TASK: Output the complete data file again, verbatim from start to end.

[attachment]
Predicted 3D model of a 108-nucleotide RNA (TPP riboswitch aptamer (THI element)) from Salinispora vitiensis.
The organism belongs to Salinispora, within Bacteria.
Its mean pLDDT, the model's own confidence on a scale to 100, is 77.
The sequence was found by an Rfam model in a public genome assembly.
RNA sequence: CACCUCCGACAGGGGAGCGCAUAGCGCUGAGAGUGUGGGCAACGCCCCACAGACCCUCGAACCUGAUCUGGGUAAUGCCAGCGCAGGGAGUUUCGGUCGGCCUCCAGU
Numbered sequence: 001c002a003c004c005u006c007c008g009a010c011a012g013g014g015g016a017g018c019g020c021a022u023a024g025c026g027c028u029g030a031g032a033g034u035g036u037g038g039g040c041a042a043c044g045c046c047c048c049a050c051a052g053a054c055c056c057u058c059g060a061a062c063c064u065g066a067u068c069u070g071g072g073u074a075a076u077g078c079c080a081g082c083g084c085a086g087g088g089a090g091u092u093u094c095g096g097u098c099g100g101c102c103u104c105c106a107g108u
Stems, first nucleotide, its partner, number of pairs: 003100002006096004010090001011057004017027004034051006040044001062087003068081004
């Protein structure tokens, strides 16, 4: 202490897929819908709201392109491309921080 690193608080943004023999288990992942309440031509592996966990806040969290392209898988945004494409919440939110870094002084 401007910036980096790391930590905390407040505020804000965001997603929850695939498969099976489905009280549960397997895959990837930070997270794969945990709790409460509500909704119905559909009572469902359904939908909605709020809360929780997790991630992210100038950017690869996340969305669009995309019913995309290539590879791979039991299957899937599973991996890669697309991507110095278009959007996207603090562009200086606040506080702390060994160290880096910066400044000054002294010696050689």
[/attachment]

Predicted 3D model of a 108-nucleotide RNA (TPP riboswitch aptamer (THI element)) from Salinispora vitiensis.
The organism belongs to Salinispora, within Bacteria.
Its mean pLDDT, the model's own confidence on a scale to 100, is 77.
The sequence was found by an Rfam model in a public genome assembly.
RNA sequence: CACCUCCGACAGGGGAGCGCAUAGCGCUGAGAGUGUGGGCAACGCCCCACAGACCCUCGAACCUGAUCUGGGUAAUGCCAGCGCAGGGAGUUUCGGUCGGCCUCCAGU
Numbered sequence: 001c002a003c004c005u006c007c008g009a010c011a012g013g014g015g016a017g018c019g020c021a022u023a024g025c026g027c028u029g030a031g032a033g034u035g036u037g038g039g040c041a042a043c044g045c046c047c048c049a050c051a052g053a054c055c056c057u058c059g060a061a062c063c064u065g066a067u068c069u070g071g072g073u074a075a076u077g078c079c080a081g082c083g084c085a086g087g088g089a090g091u092u093u094c095g096g097u098c099g100g101c102c103u104c105c106a107g108u
Stems, first nucleotide, its partner, number of pairs: 003100002006096004010090001011057004017027004034051006040044001062087003068081004
């Protein structure tokens, strides 16, 4: 202490897929819908709201392109491309921080 690193608080943004023999288990992942309440031509592996966990806040969290392209898988945004494409919440939110870094002084 401007910036980096790391930590905390407040505020804000965001997603929850695939498969099976489905009280549960397997895959990837930070997270794969945990709790409460509500909704119905559909009572469902359904939908909605709020809360929780997790991630992210100038950017690869996340969305669009995309019913995309290539590879791979039991299957899937599973991996890669697309991507110095278009959007996207603090562009200086606040506080702390060994160290880096910066400044000054002294010696050689």